RACEnergy, founded in 2018 by Arun Sreyas and Gautham Maheswaran, is building a battery swapping network for electric 3-wheelers. The start-up is pursuing a holistic approach to create both the demand and supply by simultaneously working on conversion kits, battery packs, swapping stations.
As a go-to-market strategy, RACEnergy is creating the demand for swapping solutions by retrofitting ICE 3 Wheelers into electric. The Hyderabad based start-up is also working with multiple OEMs to bring out electric 3Ws on its proprietary swapping platform.
We got in touch with Arun Shreyas to find out more about their work and approach towards creating a battery swapping network.
Can you talk about the economics of converting ICE 3 wheelers into EVs and running these vehicles from a driver’s point of view?
RACEenergy provides the most economical solution to go electric and auto-rickshaw drivers can adopt our electric powertrain solution for just ₹60,000. This conversion expense is offset by resultant 40% reduction in operating cost and the driver can achieve break-even in a period of 1.2 years.
Effectively, our solution helps the drivers earn ₹5,000 more every month.
How do you handle the ownership of the battery in case of retrofitted vehicles?
A retrofitted or a new electric vehicle are one and the same when it comes to ownership of batteries on our platform. The battery is owned by us whereas the vehicle and retrofit kit is owned by the driver and they use our batteries as a service. This way, the vehicle owner has no headache of managing the batteries throughout its lifetime.
How do you approach interoperability? How will you ensure that vehicles from other OEMs can use your swapping services?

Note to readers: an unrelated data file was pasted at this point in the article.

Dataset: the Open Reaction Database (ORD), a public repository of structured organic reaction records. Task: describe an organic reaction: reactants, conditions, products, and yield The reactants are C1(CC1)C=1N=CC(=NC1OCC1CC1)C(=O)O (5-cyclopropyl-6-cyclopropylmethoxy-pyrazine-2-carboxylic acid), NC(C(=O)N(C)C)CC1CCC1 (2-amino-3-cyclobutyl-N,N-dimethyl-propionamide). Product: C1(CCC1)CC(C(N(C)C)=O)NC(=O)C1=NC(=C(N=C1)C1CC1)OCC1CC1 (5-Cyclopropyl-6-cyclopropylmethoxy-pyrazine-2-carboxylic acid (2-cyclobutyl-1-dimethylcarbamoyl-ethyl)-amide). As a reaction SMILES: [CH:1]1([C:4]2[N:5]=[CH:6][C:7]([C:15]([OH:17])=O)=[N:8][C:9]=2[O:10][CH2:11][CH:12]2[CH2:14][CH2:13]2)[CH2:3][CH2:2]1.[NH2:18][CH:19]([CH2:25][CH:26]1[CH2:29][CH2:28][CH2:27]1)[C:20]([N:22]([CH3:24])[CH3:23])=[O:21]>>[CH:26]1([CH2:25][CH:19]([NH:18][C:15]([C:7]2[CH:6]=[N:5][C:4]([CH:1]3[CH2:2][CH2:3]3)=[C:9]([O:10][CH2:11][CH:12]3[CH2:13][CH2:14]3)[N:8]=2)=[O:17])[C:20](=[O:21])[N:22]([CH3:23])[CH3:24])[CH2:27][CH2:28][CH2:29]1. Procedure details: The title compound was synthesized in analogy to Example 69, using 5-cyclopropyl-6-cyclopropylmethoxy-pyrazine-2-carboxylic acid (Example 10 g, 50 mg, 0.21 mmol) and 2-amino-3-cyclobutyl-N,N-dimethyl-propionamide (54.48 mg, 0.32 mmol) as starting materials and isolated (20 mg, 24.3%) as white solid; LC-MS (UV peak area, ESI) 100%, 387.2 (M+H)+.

We believe that there will be 3-4 major battery swapping players in the future. OEMs will either choose one of these platforms or build vehicles to work on multiple platforms.
To give an analogy, a lot of OEMs build engines for at least 3 different fuel variants, petrol, diesel, CNG/LPG. A petrol engine is far different from a diesel engine than what two different swapping platforms can ever be.
We are currently working with a couple of OEMs to bring their vehicles onto our swapping platform. We provide all the technical support required to integrate our batteries into their vehicles while they take care of the vehicle side of development.
‘Standardization of batteries for Swapping operations will hamper innovation and technical advancements’. What are your comments on it?
Completely agree. We are in the early stages of adopting battery swapping as a solution, having barely scratched the surface. Throughout our development cycles, we keep learning from our users and pilot runs and are constantly improving the design, range, performance, efficiency, etc. A standardisation of batteries used in swapping platforms could mean these improvements will be restricted in terms of any major design changes which could be beneficial for the end-user and the market as a whole, especially when cell technologies are ever-evolving in terms of power density, chemistries, energy density, etc.
What’s your opinion on the economic viability of charging and swapping stations?
If we are looking at the cost of setting up the stations per vehicle addressed, the costs for both charging and swapping station would be equal. Compared to a normal charging station a swapping station costs more, however, one swapping station can address tens of vehicles in a day.
Also, a swapping station occupies much lesser parking space than a public charging station would. Setting up a charging station for 100 vehicles would take up a lot of parking space, which is a luxury in India. Whereas, a swapping station would take the space of an ATM room to address the same number of vehicles. This is one of the reasons why we believe swapping is more convenient for commercial vehicles, who spend a lot of time on the road and charging is more convenient for private vehicles, where users can charge at their homes.
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